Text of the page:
Anyway, a Buzzfeed author wrote an article (personally, I thought the article was way off base with the author seeming to want to make it a sexist issue without understanding marathons – but I say this knowing I am a guy so… 🙂 ) that condemned the BAA for the whole issue with the final leaderboard and the not awarding of the prize money to the people who came in the places identified by the leaderboard.

But, a woman author wrote a great piece for Runner’s World after the BAA decided it would give the prize money to the women who were not in the elite pack. Make sure you reader her article because it is spot on with giving the whole, correct perspective about this race and the start times.

Anyway, I guess this could have been its own post but I thought I would include it in a roundup with my thoughts instead. 🙂

A Charter Airline that Went the Extra Mile

Again, I like to highlight when there is kindness in the sky since people seem to always find the negative incidents that occur and focus on them.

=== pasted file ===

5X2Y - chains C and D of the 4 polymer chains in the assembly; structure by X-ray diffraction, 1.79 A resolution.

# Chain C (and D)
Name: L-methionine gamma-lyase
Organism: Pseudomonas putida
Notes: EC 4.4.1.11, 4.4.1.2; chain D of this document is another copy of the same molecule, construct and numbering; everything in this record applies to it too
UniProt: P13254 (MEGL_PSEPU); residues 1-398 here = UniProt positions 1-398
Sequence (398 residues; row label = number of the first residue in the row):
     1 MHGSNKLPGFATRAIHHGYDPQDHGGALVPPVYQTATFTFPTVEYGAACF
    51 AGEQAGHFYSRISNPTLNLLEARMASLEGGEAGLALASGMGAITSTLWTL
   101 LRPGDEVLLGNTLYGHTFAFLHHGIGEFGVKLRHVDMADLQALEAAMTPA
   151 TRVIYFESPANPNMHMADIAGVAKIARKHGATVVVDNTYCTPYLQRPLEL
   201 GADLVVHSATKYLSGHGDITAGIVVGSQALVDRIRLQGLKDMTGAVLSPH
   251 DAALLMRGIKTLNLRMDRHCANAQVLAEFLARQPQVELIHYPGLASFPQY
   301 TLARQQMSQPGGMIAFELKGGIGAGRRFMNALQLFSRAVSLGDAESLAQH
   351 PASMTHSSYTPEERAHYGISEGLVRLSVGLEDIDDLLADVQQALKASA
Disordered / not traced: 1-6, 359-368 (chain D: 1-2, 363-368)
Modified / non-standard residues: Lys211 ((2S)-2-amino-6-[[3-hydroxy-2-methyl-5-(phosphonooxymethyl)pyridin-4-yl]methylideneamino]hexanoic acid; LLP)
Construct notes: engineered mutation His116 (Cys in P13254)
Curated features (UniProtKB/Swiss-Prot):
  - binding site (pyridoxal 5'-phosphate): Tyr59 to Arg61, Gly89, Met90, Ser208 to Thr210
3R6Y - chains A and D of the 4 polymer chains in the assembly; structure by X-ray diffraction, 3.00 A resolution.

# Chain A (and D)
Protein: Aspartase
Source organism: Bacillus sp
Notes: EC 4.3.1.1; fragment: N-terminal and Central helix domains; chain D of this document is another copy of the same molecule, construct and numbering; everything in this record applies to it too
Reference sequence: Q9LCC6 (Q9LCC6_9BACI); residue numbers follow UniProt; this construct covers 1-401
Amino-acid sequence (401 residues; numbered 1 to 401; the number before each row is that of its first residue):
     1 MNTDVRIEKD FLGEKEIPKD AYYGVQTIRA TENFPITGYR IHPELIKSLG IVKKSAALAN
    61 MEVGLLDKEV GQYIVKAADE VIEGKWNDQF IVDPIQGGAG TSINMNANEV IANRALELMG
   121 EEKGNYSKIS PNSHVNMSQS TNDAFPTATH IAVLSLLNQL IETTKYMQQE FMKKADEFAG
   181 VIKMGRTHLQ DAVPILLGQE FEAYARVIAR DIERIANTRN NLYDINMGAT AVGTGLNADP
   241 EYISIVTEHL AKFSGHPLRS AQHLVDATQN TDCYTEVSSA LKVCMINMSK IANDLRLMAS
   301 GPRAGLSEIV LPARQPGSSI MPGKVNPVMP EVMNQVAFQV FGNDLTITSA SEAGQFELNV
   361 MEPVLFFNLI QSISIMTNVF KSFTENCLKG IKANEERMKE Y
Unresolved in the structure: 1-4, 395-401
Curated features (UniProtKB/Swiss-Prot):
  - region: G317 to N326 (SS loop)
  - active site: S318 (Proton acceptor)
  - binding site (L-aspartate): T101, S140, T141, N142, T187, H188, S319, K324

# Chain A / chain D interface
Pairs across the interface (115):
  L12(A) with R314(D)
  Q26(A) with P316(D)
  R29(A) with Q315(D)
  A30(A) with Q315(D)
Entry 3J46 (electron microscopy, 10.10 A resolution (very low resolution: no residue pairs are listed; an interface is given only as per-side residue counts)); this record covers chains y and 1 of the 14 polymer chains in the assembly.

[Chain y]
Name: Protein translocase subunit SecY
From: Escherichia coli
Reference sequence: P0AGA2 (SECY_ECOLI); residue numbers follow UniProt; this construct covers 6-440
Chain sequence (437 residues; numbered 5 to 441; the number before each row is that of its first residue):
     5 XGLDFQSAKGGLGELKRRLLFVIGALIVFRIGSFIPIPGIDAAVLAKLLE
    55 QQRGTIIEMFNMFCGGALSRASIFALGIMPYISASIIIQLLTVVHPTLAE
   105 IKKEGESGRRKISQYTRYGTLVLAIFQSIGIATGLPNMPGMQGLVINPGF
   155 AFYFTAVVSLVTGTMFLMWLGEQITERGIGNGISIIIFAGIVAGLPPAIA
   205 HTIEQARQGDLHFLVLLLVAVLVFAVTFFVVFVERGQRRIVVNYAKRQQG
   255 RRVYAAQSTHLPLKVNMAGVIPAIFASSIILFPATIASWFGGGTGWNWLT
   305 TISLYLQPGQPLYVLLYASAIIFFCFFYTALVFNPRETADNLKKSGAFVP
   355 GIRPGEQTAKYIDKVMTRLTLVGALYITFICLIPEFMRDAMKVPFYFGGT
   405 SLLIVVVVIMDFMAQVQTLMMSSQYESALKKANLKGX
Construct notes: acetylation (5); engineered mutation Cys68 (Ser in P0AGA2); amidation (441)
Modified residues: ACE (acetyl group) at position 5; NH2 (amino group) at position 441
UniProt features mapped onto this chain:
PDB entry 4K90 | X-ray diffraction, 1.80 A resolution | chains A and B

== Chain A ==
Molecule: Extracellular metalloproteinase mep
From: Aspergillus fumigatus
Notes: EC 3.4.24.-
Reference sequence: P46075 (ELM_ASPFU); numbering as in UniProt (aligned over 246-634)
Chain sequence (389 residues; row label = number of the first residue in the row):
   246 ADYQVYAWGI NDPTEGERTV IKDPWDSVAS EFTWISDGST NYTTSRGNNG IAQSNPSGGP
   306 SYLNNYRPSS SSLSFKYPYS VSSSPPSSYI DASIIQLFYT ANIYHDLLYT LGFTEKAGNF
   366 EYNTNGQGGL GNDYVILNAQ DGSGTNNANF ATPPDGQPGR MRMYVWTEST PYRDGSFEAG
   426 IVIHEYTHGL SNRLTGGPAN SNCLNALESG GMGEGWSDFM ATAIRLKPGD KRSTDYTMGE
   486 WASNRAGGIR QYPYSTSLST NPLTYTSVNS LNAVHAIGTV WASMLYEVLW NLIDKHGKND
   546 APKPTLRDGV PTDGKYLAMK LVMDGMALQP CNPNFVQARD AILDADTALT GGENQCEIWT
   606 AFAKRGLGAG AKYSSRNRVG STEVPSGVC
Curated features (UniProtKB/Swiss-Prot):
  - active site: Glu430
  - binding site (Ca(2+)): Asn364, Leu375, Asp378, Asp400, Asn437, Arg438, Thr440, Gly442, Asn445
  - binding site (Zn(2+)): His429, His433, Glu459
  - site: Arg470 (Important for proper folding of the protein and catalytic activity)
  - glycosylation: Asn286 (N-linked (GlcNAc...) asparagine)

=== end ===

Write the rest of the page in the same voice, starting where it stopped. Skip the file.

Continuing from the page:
This one concerns a family that lost their son in the Parkland shooting. The family could not find a commercial flight from NYC to get down to be with the son so instead went ahead and booked with Talon Air, a charter company. The fare for flying down was $18,000 but the family didn’t realize they would be on the hook for the empty return flight as well bringing the total to over $36,000.

The mother tried to get the company to refund that return half but was only able to get $2,000 back. After posting it to Facebook, the owner of Talon Air reached out to her and tried to refund the entire $36,000. The mother refused, only taking the $18,000 and the airline donated the other $18,000 to a memorial fund in her son’s name.